Warren Buffett strikes again. We learned this past Tuesday the billionaire investor has been buying when there's "blood running in the streets" in the energy sector.
But the big surprise in Berkshire's latest 13F report revealed that instead of building onto their stake in Phillips 66, Buffett and his investment managers (Ted Weschler and Todd Combs) seem to have found a new darling in the energy space: Kinder Morgan (NYSE: KMI).
Kinder Morgan is the largest pipeline operator in the United States. And just as you'd expect, while the price of West Texas Intermediate (WTI) crude has tanked over the past year, so too has the price of Kinder Morgan shares.
Now that oil prices have rebounded somewhat in the past week (back to near $30), the talk on the Street is whether we've seen a bottom in oil prices. If this is true, then the move could prove to be another stroke of genius for the 85 year-old investing guru. If not, then it still may not matter much in the long run. This article in the Los Angeles Times highlights what Buffett likely sees in Kinder Morgan:
|Two contrarian lines of thought probably motivate these investors' actions, both based on the idea that when the mob is running in one direction, the smart investor runs the other way. One is that with oil trading near a 12-year low, the commodity is likely to be closer to the bottom of its price cycle than the top.
The second line of thought is that, whatever the direction of oil prices, Kinder Morgan has been unfairly punished. This is the notion offered by the company's executives, who argue that the market is making a mistake by valuing Kinder Morgan shares in tandem with oil prices, as has been the case throughout 2015. Kinder Morgan bills itself as the largest energy infrastructure company in North America, but oil production generated only 10% of its earnings before depreciation and amortization, the company says. The rest is from natural gas, a segment where business is strong.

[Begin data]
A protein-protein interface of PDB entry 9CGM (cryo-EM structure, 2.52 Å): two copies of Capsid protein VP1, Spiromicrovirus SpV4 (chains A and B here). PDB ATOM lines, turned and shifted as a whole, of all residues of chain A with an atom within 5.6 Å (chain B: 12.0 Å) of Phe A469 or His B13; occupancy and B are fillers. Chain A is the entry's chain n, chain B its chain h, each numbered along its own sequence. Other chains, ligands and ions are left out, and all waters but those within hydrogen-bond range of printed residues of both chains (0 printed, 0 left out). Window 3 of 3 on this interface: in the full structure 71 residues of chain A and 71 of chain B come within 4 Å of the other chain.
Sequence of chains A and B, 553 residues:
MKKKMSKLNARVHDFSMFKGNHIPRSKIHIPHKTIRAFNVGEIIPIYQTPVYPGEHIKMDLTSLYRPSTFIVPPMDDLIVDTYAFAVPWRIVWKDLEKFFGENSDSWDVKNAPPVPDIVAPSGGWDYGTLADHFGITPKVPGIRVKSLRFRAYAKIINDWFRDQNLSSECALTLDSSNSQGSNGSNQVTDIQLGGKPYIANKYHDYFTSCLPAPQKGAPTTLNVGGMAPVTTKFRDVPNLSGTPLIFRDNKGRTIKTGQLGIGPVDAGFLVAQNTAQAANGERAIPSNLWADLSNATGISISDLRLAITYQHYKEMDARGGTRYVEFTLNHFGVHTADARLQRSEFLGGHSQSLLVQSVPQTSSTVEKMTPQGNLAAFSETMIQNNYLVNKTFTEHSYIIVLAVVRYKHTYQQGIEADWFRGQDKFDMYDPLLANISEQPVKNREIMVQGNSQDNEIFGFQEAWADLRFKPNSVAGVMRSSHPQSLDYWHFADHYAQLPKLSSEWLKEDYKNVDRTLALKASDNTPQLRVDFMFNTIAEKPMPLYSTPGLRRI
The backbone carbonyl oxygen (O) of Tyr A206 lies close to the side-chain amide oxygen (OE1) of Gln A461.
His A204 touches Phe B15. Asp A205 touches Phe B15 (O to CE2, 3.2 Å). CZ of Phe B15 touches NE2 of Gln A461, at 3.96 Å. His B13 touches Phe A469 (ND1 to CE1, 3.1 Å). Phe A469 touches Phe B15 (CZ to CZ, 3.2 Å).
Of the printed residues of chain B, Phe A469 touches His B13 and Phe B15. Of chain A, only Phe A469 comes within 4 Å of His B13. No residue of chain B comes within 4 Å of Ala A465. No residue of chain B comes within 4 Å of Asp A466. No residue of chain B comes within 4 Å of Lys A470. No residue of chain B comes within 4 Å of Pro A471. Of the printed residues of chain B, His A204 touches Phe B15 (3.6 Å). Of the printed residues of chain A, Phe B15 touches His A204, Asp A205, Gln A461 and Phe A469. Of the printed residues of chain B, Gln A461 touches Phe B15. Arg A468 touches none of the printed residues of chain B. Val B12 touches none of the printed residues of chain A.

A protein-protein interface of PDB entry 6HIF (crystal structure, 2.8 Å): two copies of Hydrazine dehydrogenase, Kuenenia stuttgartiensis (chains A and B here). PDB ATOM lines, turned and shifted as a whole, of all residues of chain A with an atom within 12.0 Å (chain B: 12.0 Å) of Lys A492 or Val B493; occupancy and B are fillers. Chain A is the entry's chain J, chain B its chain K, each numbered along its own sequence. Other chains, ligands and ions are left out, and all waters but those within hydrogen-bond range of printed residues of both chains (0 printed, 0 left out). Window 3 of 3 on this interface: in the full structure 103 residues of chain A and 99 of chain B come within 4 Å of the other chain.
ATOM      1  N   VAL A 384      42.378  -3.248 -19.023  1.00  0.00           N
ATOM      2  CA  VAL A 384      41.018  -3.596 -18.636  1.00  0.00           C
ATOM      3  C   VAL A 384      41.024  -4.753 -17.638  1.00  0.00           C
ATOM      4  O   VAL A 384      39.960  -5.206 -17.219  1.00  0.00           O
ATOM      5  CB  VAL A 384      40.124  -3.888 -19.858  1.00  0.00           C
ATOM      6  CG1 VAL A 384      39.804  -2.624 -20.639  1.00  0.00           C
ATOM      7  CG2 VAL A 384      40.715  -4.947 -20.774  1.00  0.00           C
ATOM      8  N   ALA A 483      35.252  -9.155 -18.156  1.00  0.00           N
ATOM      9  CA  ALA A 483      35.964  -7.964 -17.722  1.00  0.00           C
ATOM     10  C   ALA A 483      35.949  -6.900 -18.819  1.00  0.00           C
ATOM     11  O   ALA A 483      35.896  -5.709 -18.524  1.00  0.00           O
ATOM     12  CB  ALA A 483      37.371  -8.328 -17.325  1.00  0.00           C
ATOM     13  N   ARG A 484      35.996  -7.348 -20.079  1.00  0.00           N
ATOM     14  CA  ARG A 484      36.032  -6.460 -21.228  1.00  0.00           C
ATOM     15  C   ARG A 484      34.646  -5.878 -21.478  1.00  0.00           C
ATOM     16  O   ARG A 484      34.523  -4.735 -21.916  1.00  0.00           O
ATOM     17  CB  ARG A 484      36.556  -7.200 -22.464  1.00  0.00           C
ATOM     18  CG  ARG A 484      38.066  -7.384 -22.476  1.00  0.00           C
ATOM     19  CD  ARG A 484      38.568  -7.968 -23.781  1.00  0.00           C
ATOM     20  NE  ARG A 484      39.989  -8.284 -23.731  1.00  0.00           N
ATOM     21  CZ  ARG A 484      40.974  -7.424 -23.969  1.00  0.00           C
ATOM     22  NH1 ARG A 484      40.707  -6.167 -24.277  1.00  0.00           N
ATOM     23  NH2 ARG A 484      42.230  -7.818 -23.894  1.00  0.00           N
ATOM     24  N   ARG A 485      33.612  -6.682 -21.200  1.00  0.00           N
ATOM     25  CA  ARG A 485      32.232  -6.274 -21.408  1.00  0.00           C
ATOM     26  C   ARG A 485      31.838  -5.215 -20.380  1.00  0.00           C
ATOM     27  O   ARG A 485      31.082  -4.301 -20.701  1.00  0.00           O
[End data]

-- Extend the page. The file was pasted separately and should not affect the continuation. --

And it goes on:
In January the company announced a fourth-quarter loss due to asset write-downs and a lack of access to capital to fund its expansion plans. And in order to preserve cash flow, it also slashed its dividend by 75% at the end of 2015.
This may sound like bad news, but it actually puts the company in a good position to keep growing while setting the stock up for a nice bounce back if and when energy prices begin to rebound. Meanwhile, shares still carry a nice dividend yield north of 3%.
Buffett's entry into Kinder Morgan looks to be another stroke of genius. And regardless of what happens with oil prices in the short-term, this is a trade that risk-tolerant investors still have time to piggyback on.
P.S. There's another move in the energy space that Warren Buffett has been making -- and this time he's in the company of heavy-hitting investors like Bill Gates, Peter Thiel and Elon Musk. My colleague Andy Obermueller has been telling his readers about this new energy revolution for months... Yet you'll hardly hear anyone in the mainstream financial press talk about it. To learn more about the mysterious device that Andy thinks could kill OPEC, coal and fracking, go here.